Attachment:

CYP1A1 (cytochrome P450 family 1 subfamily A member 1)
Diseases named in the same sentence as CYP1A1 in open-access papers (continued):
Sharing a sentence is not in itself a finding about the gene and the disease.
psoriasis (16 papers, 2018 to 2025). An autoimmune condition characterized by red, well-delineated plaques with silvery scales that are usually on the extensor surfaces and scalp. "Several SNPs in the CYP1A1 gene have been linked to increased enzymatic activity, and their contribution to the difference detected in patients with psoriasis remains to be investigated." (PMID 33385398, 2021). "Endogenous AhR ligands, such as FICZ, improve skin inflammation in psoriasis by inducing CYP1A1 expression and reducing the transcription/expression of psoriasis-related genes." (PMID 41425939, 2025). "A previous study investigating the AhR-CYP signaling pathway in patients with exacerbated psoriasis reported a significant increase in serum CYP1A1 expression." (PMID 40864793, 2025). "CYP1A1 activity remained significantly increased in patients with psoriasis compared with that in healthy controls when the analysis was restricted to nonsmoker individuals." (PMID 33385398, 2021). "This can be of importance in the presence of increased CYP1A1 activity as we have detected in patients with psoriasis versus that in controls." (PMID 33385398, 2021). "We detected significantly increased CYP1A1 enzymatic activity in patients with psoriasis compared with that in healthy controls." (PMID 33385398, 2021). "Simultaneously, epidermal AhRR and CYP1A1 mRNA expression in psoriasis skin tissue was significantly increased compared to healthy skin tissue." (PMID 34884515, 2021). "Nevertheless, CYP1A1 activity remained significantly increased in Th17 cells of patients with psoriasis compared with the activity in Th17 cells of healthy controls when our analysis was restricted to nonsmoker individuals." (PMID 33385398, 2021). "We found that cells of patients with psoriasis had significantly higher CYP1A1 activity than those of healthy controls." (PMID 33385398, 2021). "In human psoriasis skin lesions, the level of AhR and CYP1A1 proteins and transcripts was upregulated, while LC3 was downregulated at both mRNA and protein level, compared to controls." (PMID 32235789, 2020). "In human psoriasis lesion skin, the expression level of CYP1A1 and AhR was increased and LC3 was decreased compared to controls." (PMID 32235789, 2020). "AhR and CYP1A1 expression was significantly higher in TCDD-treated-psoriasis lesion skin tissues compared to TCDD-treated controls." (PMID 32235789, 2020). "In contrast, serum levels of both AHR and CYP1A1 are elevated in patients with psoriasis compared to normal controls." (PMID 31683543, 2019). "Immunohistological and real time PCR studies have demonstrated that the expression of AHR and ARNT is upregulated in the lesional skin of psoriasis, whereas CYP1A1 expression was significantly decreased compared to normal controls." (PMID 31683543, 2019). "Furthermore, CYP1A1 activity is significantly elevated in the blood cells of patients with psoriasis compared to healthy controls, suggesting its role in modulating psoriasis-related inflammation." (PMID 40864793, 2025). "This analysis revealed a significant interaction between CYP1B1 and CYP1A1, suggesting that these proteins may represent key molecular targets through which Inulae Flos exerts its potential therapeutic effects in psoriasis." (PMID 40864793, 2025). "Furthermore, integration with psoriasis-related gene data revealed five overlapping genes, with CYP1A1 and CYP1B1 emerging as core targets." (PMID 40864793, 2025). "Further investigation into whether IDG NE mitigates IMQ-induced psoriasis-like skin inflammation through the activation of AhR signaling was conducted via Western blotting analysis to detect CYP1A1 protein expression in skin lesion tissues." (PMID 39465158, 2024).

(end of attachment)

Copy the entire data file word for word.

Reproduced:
CYP1A1 (cytochrome P450 family 1 subfamily A member 1)
Diseases named in the same sentence as CYP1A1 in open-access papers (continued):
Sharing a sentence is not in itself a finding about the gene and the disease.
psoriasis (16 papers, 2018 to 2025). An autoimmune condition characterized by red, well-delineated plaques with silvery scales that are usually on the extensor surfaces and scalp. "Several SNPs in the CYP1A1 gene have been linked to increased enzymatic activity, and their contribution to the difference detected in patients with psoriasis remains to be investigated." (PMID 33385398, 2021). "Endogenous AhR ligands, such as FICZ, improve skin inflammation in psoriasis by inducing CYP1A1 expression and reducing the transcription/expression of psoriasis-related genes." (PMID 41425939, 2025). "A previous study investigating the AhR-CYP signaling pathway in patients with exacerbated psoriasis reported a significant increase in serum CYP1A1 expression." (PMID 40864793, 2025). "CYP1A1 activity remained significantly increased in patients with psoriasis compared with that in healthy controls when the analysis was restricted to nonsmoker individuals." (PMID 33385398, 2021). "This can be of importance in the presence of increased CYP1A1 activity as we have detected in patients with psoriasis versus that in controls." (PMID 33385398, 2021). "We detected significantly increased CYP1A1 enzymatic activity in patients with psoriasis compared with that in healthy controls." (PMID 33385398, 2021). "Simultaneously, epidermal AhRR and CYP1A1 mRNA expression in psoriasis skin tissue was significantly increased compared to healthy skin tissue." (PMID 34884515, 2021). "Nevertheless, CYP1A1 activity remained significantly increased in Th17 cells of patients with psoriasis compared with the activity in Th17 cells of healthy controls when our analysis was restricted to nonsmoker individuals." (PMID 33385398, 2021). "We found that cells of patients with psoriasis had significantly higher CYP1A1 activity than those of healthy controls." (PMID 33385398, 2021). "In human psoriasis skin lesions, the level of AhR and CYP1A1 proteins and transcripts was upregulated, while LC3 was downregulated at both mRNA and protein level, compared to controls." (PMID 32235789, 2020). "In human psoriasis lesion skin, the expression level of CYP1A1 and AhR was increased and LC3 was decreased compared to controls." (PMID 32235789, 2020). "AhR and CYP1A1 expression was significantly higher in TCDD-treated-psoriasis lesion skin tissues compared to TCDD-treated controls." (PMID 32235789, 2020). "In contrast, serum levels of both AHR and CYP1A1 are elevated in patients with psoriasis compared to normal controls." (PMID 31683543, 2019). "Immunohistological and real time PCR studies have demonstrated that the expression of AHR and ARNT is upregulated in the lesional skin of psoriasis, whereas CYP1A1 expression was significantly decreased compared to normal controls." (PMID 31683543, 2019). "Furthermore, CYP1A1 activity is significantly elevated in the blood cells of patients with psoriasis compared to healthy controls, suggesting its role in modulating psoriasis-related inflammation." (PMID 40864793, 2025). "This analysis revealed a significant interaction between CYP1B1 and CYP1A1, suggesting that these proteins may represent key molecular targets through which Inulae Flos exerts its potential therapeutic effects in psoriasis." (PMID 40864793, 2025). "Furthermore, integration with psoriasis-related gene data revealed five overlapping genes, with CYP1A1 and CYP1B1 emerging as core targets." (PMID 40864793, 2025). "Further investigation into whether IDG NE mitigates IMQ-induced psoriasis-like skin inflammation through the activation of AhR signaling was conducted via Western blotting analysis to detect CYP1A1 protein expression in skin lesion tissues." (PMID 39465158, 2024).